At the end of 2019, we were commissioned by the JIANGJIABAN to travel to Beijing for a preliminary site visit for their new exhibition “VOID”. The site of the exhibition is the “Black Box Theater”, a small theater on the first floor of The Dome Studio in Chaoyang District, Beijing. It is located in a creative park adjacent to the Olympic Forest Park.
As the third collaboration between TEAM_BLDG and Jiang Sheng, the “VOID” is also a turning point for Jiang Sheng in his creative and spiritual journey. This room was named “VOID” but was “overflowed” with numerous elements. For example, Jiang Sheng adopted a lot of solid and highly saturated materials in “VOID”, instead of the crystal class glass material that he consistently used for his work.
“Theatre Space” At The End of The Corridor
After entering from the north gate of the The Demo Studio, we first came to the joyful open space of The Demo Café. After passing through the theater door facing the cafe, we smoothly entered an enclosed interior space with strong theatrical attributes. As soon as we stepped into the theater, we were amazed at the impact and ambivalence of spatial communication and integration.
On the one hand, we hope to maintain the existing montage-like dramatic attributes of the theater, and on the other hand, we also hope to soften the visitor’s experience of the exhibition through the setting of the transition space at the entrance. So we decided to set the entrance and exit of the exhibition at the side door of the theater, which was originally for logistical purpose, at the end of a narrow walkway.
132 1m X 1m Cubic Units Stacked in VOID
We have been thinking for a long time about how to create more interaction in between visitors and exhibits in a limited space. Unlike the traditional method of placing exhibits on a specific stand, we hope to design an exhibition space that eliminates the distance between the exhibits and the visitors.
Inspired by the Indian stepwells, we decided to design the space without color attributes and decorative elements. Using simple geometric shapes to create a layered sense of order in the site – a dramatic “empty room” with only undulating topography and air. The matrix platforms consist of 132 1m x 1m cubic units stacked on top of each other. We raised the steps at the end of the space to the height where people almost touch the ceiling, making full use of the height of the space. We did not set any rigid partitions in the space, so that the exhibits can be freely placed on the platforms. The visitors are guided “flexibly” through the light and shade of the lights and the placed Buddha statues. When the visitors walk freely on the undulating platforms, the distance between them and the exhibits is sometimes close, sometimes far away, and the exhibits is sometimes at eye level, sometimes on the high ground. So, what really determines the route of the exhibition would be various preferences of different visitors.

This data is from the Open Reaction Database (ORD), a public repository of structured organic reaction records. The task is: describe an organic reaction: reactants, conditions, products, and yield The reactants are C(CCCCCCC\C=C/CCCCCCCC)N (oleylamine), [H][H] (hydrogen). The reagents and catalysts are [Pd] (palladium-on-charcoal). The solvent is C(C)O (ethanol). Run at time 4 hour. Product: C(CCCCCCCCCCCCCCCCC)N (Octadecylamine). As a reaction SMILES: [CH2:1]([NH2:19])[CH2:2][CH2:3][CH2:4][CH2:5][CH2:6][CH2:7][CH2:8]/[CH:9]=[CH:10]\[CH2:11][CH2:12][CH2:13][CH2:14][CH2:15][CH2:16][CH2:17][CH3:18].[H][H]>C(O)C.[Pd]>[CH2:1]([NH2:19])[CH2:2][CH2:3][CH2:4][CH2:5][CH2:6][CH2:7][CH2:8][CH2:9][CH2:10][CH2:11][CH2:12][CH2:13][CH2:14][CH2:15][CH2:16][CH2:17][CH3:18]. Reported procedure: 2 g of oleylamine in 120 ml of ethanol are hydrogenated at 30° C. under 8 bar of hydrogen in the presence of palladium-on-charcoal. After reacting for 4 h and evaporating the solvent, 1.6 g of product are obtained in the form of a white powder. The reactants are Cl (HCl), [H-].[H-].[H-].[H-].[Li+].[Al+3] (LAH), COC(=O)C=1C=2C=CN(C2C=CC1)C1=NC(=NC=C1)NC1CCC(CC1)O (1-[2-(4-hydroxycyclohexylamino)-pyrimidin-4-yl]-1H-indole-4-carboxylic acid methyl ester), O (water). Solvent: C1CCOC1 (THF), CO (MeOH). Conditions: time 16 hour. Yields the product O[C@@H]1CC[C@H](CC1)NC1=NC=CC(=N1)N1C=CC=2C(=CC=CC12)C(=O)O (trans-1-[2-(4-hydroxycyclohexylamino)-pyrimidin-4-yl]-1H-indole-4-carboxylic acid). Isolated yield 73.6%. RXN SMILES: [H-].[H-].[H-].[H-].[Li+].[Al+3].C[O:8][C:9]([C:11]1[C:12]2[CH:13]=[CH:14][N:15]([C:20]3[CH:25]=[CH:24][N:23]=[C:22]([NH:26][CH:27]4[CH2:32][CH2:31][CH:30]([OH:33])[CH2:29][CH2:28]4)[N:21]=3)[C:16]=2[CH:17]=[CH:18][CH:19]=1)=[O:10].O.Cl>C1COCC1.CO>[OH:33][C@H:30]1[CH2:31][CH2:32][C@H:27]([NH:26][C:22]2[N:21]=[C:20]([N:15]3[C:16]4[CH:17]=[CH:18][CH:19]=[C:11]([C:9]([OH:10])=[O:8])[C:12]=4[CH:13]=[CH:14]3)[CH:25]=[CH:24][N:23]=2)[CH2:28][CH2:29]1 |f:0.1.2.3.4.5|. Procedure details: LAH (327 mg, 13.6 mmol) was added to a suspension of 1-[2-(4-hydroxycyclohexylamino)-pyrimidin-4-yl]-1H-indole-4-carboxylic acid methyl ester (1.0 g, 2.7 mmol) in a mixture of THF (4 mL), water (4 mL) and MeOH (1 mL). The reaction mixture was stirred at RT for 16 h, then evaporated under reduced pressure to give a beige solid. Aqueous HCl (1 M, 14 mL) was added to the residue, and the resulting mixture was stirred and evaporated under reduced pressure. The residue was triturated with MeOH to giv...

As the exhibition curator Wen Qing commented: “The ‘VOID’ exhibition space designed by TEAM_BLDG is like a circular staircase without beginning and end. Designer Xiao Lei perfectly utilized the height of the space to build the site in a staggered manner, providing the viewers with a variety of viewing angles: sometimes the Buddha statue is in the high place; sometimes in the low place; sometimes at the eye level. In the “void” exhibition space, people are the viewers and also the view, so to speak, ‘being in it and not knowing what it is, leaping out the picture and being enlightened’.”
In addition, we have designed two kinds of altars for the Buddha statues in the exhibition, in order to add some warmth to the statues that is solemn and unapproachable in people’s stereotypes. And make it closer to the concept of ” Common, peaceful, ancient yet still intimated. Following the design language of the exhibition, we have functionally integrated the Buddhist altar with the floor lamps commonly found in homes. While adding a sense of solemnity and ritual to the statue, it also enhances the connection among the space, the people and things in it, both tangible and intangible.
The large-scale floral installation in the exhibition space was created by the artist’s friend: Ian Hylton. Being inspired by Tibetan Buddhists, who use plastic flowers to worship the Buddhas because of their poor access to supplies. Ian re-examined the materials he normally ignores and gave them a new beauty after being artificially sculpted.
Project Facts –
Design period: 2020.04-2020.10
Construction period: 2020.11
Location: Chaoyang, Beijing, China
Architects: Xiao Lei, Shi Jiaxin, Shigeno Yuji
Photographer: Jonathan Leijonhufvud